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Lectori Salutem by Tamás Magyarics

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Lectori Salutem

Today our societies are facing an unprecedented constellation of challenges: the undermining of our social and religious values and traditions, the weakening of the family, and the decline of the middle class, to name but a few. Progressivism, which may formerly have seemed merely a minor intellectual endeavour, now genuinely impedes clarity of vision on these vital issues. For this reason, we need to support the voices of rational, common-sense conservatism as never before.

Hungarian Conservative, this new bimonthly journal launched by the Batthyány Lajos Foundation, intends to do just that. We believe that the political success and intellectual renaissance of Hungarian conservatism over the past ten years affords ample grounds for sharing our thoughts and experiences on these issues with both friends and intellectual adversaries abroad.

This journal aspires to be the foremost English-language voice of twenty-first-century Hungarian conservatism, and a forum for rational debate on our future. Naturally, this does not mean that it will provide a platform only for Hungarian thinkers; international contributors are likewise more than welcome. Our objective is to address the outstanding issues of conservative thought in the realms of politics, society, religion, and culture, both past and present. Conservatism, after all, is by definition not a closed and coherent system. Therefore, one intended mission of the journal is to highlight the values–and value systems–which are at times sorely missed from our lives.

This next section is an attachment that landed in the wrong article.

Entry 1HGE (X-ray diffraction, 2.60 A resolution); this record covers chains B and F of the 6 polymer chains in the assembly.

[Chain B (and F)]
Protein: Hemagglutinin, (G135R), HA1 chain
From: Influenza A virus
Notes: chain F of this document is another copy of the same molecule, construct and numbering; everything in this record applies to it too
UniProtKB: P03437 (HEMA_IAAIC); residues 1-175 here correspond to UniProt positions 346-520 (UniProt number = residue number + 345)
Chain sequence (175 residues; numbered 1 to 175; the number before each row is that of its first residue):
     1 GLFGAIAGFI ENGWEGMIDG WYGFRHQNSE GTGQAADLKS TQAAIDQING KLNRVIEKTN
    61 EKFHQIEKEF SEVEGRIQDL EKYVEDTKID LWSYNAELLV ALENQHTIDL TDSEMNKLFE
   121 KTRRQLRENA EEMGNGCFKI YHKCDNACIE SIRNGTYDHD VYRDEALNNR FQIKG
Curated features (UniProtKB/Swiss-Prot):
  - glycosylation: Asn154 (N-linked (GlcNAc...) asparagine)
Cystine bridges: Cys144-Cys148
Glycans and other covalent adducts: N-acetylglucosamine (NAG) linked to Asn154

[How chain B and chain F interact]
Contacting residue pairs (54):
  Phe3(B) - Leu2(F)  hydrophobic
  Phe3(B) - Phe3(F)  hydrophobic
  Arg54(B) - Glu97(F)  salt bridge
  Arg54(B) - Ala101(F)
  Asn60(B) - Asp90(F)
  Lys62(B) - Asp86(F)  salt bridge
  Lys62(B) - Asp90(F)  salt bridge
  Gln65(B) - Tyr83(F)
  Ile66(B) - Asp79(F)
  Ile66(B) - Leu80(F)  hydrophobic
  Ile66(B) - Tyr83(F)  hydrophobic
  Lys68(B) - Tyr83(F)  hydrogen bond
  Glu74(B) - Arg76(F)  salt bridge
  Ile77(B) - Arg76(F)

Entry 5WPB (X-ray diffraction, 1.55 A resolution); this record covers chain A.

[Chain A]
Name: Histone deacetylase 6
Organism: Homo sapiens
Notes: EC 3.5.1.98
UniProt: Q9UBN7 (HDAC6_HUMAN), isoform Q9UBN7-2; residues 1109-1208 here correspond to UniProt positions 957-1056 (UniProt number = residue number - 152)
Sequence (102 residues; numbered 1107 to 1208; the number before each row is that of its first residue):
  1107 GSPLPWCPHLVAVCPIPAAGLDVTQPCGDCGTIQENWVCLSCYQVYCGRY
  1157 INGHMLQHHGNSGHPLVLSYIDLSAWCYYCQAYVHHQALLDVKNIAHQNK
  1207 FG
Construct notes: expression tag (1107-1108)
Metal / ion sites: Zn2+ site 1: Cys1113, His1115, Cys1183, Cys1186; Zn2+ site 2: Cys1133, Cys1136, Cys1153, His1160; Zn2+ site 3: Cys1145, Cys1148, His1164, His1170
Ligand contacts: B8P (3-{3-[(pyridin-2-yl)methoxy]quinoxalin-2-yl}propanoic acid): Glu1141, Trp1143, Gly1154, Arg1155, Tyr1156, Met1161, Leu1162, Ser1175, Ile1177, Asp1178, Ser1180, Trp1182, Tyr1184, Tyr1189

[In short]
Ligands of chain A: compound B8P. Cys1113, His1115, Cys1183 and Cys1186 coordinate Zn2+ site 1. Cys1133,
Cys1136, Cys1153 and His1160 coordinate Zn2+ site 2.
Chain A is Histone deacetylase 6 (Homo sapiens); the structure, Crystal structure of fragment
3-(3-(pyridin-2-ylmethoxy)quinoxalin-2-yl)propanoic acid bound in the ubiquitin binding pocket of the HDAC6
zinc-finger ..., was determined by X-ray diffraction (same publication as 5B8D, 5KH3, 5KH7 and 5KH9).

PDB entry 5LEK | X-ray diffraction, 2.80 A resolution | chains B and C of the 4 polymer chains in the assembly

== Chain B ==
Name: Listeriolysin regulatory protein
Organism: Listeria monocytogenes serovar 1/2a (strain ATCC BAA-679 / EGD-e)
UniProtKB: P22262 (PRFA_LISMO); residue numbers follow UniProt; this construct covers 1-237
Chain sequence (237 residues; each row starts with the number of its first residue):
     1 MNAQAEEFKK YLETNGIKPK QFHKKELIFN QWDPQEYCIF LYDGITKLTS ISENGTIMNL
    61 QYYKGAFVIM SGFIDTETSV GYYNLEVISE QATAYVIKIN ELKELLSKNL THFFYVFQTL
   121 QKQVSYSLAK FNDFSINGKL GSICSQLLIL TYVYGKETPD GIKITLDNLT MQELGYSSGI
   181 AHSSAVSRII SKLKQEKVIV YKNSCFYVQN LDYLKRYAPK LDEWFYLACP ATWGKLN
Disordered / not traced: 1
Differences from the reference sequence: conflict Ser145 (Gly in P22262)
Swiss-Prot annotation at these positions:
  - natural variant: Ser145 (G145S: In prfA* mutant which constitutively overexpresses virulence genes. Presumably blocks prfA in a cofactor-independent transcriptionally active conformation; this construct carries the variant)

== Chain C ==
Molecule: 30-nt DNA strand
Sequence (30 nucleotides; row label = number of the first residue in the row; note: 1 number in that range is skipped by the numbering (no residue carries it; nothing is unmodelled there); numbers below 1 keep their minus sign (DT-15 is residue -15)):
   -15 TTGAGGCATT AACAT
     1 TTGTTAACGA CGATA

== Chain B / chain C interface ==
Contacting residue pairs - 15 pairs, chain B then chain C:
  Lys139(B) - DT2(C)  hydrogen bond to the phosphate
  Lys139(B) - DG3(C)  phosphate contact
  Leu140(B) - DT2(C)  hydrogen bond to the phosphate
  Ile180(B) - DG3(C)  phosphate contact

Our aim is to draw attention to the fact that conservatism is as relevant as ever in answering the most pressing questions of our time, from the direct and indirect effects of globalism to environmental issues, to contemporary definitions (and redefinitions) of the relations between men and women, the role of families and, by extension, smaller communities in a globalizing world.

In the words of the American Declaration of Independence, ‘we hold these truths to be self-evident’ that universal and eternal standards do exist; or to paraphrase Søren Kierkegaard, those married only to today’s ideas will soon be widowed. Hungarian Conservative, in true conservative fashion, invites its readers to embrace those ideas which have been dependable guides in the past, are so in the present, and—in our belief—will remain equally reliable in the future.

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